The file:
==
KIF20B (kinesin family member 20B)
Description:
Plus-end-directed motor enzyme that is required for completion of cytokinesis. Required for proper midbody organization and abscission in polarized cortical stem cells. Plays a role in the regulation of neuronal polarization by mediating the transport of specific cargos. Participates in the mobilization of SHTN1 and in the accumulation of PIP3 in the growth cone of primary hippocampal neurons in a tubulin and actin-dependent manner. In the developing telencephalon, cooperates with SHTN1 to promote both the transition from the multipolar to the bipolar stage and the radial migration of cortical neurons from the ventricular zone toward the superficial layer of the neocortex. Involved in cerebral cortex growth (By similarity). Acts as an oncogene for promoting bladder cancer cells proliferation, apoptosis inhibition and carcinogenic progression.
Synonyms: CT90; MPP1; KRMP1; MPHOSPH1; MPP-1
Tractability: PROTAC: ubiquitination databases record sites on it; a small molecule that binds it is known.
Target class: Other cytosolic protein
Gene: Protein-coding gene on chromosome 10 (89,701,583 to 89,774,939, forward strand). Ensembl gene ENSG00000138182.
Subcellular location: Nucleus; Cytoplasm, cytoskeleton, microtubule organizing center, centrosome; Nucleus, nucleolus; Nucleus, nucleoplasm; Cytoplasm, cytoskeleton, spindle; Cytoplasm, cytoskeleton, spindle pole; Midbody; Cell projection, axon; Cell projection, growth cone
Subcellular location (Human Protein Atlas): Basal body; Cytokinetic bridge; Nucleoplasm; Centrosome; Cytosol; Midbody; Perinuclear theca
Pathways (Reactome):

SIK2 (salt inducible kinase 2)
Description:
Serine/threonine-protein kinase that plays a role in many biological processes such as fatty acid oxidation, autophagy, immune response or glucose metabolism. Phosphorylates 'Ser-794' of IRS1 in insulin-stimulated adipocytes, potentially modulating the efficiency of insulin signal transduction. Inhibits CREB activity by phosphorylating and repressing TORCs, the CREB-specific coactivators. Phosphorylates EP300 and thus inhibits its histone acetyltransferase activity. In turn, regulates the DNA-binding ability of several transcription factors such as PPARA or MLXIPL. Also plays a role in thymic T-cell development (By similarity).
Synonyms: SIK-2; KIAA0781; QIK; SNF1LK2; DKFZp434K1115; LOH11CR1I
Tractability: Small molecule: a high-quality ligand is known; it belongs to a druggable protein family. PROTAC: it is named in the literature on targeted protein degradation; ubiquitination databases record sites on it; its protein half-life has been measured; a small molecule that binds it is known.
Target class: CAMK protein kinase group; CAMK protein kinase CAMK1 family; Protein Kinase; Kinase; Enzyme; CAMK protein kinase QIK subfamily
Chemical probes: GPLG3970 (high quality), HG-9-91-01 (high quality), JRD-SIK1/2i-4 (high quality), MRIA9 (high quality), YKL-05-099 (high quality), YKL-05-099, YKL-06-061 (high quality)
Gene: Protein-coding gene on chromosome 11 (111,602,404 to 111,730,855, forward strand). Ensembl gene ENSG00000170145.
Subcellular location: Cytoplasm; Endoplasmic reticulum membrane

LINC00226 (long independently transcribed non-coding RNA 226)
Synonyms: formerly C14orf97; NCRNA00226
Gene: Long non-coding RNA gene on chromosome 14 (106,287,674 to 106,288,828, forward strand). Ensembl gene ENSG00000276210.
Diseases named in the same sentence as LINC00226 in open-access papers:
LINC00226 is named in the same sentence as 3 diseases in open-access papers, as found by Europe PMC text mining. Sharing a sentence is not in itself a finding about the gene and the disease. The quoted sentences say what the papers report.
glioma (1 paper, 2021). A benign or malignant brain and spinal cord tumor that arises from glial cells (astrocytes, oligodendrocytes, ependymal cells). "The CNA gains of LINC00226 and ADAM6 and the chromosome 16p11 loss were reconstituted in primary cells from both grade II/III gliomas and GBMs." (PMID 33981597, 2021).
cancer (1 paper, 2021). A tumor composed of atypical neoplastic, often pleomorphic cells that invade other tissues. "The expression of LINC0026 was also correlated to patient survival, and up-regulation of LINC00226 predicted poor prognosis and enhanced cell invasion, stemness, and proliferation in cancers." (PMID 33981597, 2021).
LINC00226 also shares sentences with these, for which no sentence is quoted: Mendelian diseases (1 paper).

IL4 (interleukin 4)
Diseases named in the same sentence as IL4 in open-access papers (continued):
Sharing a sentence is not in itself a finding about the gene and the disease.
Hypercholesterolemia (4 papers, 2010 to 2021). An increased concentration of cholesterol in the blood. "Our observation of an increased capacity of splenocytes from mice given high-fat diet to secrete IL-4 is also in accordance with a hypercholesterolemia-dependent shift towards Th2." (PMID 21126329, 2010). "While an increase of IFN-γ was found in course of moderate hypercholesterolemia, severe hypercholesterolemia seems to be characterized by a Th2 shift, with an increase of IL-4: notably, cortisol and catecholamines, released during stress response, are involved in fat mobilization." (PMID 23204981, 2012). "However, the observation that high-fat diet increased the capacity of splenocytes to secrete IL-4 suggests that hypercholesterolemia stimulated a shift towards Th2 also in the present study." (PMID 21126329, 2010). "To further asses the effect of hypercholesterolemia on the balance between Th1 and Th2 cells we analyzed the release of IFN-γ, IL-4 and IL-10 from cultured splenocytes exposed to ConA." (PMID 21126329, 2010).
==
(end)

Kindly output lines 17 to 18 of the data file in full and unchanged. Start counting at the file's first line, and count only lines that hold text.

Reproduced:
Chemical probes: GPLG3970 (high quality), HG-9-91-01 (high quality), JRD-SIK1/2i-4 (high quality), MRIA9 (high quality), YKL-05-099 (high quality), YKL-05-099, YKL-06-061 (high quality)
Gene: Protein-coding gene on chromosome 11 (111,602,404 to 111,730,855, forward strand). Ensembl gene ENSG00000170145.